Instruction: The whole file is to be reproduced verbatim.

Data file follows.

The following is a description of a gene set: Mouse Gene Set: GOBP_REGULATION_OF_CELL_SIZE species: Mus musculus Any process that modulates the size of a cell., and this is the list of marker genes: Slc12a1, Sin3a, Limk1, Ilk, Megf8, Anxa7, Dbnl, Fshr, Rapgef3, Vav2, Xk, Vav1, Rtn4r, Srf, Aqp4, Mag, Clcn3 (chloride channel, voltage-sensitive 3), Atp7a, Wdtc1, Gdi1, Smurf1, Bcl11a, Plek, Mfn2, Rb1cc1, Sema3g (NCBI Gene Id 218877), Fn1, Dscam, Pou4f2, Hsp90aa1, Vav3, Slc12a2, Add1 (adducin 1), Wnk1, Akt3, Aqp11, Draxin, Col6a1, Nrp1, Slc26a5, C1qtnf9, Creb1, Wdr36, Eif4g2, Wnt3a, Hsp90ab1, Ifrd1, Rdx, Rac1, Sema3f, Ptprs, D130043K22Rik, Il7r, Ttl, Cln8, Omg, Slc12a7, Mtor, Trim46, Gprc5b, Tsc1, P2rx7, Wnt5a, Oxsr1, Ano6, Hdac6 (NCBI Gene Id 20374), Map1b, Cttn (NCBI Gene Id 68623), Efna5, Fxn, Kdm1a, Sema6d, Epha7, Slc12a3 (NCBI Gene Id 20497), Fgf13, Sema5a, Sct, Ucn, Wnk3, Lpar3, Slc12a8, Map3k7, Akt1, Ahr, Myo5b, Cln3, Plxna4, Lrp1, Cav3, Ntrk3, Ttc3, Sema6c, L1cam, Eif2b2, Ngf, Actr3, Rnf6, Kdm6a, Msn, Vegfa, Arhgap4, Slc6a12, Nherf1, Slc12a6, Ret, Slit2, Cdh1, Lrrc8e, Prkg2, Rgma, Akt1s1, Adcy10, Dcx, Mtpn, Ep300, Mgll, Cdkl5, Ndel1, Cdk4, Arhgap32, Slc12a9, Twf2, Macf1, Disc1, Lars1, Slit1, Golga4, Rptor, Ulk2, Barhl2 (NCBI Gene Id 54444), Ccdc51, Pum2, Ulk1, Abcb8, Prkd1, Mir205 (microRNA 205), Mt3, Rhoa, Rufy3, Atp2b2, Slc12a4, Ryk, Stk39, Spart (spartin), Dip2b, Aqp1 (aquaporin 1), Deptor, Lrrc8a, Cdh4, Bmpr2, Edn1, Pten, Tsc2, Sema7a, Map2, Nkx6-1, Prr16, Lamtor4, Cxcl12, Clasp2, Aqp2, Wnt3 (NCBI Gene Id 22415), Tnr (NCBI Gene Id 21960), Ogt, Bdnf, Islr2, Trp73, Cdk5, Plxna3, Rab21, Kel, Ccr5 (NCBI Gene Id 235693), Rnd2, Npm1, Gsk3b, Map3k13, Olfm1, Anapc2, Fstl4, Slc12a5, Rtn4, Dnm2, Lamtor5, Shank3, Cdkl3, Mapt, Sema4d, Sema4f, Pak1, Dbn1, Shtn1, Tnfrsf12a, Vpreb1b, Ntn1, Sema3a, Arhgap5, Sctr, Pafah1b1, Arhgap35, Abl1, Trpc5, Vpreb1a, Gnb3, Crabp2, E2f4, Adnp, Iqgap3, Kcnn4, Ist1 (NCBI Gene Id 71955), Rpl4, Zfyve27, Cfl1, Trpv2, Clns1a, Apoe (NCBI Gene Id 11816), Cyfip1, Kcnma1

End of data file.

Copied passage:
The following is a description of a gene set: Mouse Gene Set: GOBP_REGULATION_OF_CELL_SIZE species: Mus musculus Any process that modulates the size of a cell., and this is the list of marker genes: Slc12a1, Sin3a, Limk1, Ilk, Megf8, Anxa7, Dbnl, Fshr, Rapgef3, Vav2, Xk, Vav1, Rtn4r, Srf, Aqp4, Mag, Clcn3 (chloride channel, voltage-sensitive 3), Atp7a, Wdtc1, Gdi1, Smurf1, Bcl11a, Plek, Mfn2, Rb1cc1, Sema3g (NCBI Gene Id 218877), Fn1, Dscam, Pou4f2, Hsp90aa1, Vav3, Slc12a2, Add1 (adducin 1), Wnk1, Akt3, Aqp11, Draxin, Col6a1, Nrp1, Slc26a5, C1qtnf9, Creb1, Wdr36, Eif4g2, Wnt3a, Hsp90ab1, Ifrd1, Rdx, Rac1, Sema3f, Ptprs, D130043K22Rik, Il7r, Ttl, Cln8, Omg, Slc12a7, Mtor, Trim46, Gprc5b, Tsc1, P2rx7, Wnt5a, Oxsr1, Ano6, Hdac6 (NCBI Gene Id 20374), Map1b, Cttn (NCBI Gene Id 68623), Efna5, Fxn, Kdm1a, Sema6d, Epha7, Slc12a3 (NCBI Gene Id 20497), Fgf13, Sema5a, Sct, Ucn, Wnk3, Lpar3, Slc12a8, Map3k7, Akt1, Ahr, Myo5b, Cln3, Plxna4, Lrp1, Cav3, Ntrk3, Ttc3, Sema6c, L1cam, Eif2b2, Ngf, Actr3, Rnf6, Kdm6a, Msn, Vegfa, Arhgap4, Slc6a12, Nherf1, Slc12a6, Ret, Slit2, Cdh1, Lrrc8e, Prkg2, Rgma, Akt1s1, Adcy10, Dcx, Mtpn, Ep300, Mgll, Cdkl5, Ndel1, Cdk4, Arhgap32, Slc12a9, Twf2, Macf1, Disc1, Lars1, Slit1, Golga4, Rptor, Ulk2, Barhl2 (NCBI Gene Id 54444), Ccdc51, Pum2, Ulk1, Abcb8, Prkd1, Mir205 (microRNA 205), Mt3, Rhoa, Rufy3, Atp2b2, Slc12a4, Ryk, Stk39, Spart (spartin), Dip2b, Aqp1 (aquaporin 1), Deptor, Lrrc8a, Cdh4, Bmpr2, Edn1, Pten, Tsc2, Sema7a, Map2, Nkx6-1, Prr16, Lamtor4, Cxcl12, Clasp2, Aqp2, Wnt3 (NCBI Gene Id 22415), Tnr (NCBI Gene Id 21960), Ogt, Bdnf, Islr2, Trp73, Cdk5, Plxna3, Rab21, Kel, Ccr5 (NCBI Gene Id 235693), Rnd2, Npm1, Gsk3b, Map3k13, Olfm1, Anapc2, Fstl4, Slc12a5, Rtn4, Dnm2, Lamtor5, Shank3, Cdkl3, Mapt, Sema4d, Sema4f, Pak1, Dbn1, Shtn1, Tnfrsf12a, Vpreb1b, Ntn1, Sema3a, Arhgap5, Sctr, Pafah1b1, Arhgap35, Abl1, Trpc5, Vpreb1a, Gnb3, Crabp2, E2f4, Adnp, Iqgap3, Kcnn4, Ist1 (NCBI Gene Id 71955), Rpl4, Zfyve27, Cfl1, Trpv2, Clns1a, Apoe (NCBI Gene Id 11816), Cyfip1, Kcnma1